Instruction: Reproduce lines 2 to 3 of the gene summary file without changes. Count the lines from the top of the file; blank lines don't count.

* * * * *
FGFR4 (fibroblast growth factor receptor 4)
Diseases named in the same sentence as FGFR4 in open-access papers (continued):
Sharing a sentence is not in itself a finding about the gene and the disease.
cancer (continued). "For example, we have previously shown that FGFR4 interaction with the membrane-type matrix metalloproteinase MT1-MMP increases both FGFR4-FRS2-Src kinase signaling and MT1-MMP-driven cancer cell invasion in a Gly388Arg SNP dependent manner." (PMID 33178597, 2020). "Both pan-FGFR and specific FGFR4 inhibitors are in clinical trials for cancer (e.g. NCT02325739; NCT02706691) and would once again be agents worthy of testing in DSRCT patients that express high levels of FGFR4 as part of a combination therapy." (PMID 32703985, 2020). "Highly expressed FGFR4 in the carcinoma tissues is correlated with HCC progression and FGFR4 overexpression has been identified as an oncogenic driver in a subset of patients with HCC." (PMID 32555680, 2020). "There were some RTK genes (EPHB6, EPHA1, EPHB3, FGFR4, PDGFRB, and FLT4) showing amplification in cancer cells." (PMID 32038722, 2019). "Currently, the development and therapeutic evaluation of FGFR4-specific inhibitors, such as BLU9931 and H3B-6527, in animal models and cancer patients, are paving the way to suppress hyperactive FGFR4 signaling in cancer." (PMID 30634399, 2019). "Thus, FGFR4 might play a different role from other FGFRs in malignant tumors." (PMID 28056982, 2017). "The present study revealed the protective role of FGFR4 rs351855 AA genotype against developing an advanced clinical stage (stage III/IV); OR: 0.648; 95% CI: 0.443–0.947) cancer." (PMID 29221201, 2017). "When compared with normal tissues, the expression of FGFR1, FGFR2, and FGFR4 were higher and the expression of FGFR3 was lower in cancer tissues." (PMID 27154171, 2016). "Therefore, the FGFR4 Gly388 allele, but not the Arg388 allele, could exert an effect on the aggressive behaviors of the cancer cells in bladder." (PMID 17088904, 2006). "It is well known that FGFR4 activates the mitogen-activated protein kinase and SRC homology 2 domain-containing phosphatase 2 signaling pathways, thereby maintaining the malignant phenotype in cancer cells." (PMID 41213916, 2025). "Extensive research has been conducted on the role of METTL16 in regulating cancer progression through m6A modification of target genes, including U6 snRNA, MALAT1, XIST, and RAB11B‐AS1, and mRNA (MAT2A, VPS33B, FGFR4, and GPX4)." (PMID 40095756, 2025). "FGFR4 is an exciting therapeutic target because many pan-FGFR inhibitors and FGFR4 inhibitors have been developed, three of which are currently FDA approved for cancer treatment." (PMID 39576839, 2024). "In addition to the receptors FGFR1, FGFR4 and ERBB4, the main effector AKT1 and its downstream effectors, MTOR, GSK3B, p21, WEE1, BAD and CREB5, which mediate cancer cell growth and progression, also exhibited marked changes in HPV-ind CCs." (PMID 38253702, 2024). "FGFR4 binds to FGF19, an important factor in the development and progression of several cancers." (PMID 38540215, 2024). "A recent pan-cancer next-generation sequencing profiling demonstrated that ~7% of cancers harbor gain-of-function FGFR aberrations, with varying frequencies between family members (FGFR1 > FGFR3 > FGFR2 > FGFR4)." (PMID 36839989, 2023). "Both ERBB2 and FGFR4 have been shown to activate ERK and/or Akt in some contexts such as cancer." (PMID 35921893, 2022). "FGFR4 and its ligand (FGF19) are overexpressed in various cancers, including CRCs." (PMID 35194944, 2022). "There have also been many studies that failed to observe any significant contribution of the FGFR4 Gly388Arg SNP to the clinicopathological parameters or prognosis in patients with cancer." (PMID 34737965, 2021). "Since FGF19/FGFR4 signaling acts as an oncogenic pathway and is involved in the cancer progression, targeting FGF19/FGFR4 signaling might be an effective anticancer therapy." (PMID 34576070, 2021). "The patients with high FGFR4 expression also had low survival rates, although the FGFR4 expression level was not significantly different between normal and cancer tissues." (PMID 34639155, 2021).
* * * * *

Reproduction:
Diseases named in the same sentence as FGFR4 in open-access papers (continued):
Sharing a sentence is not in itself a finding about the gene and the disease.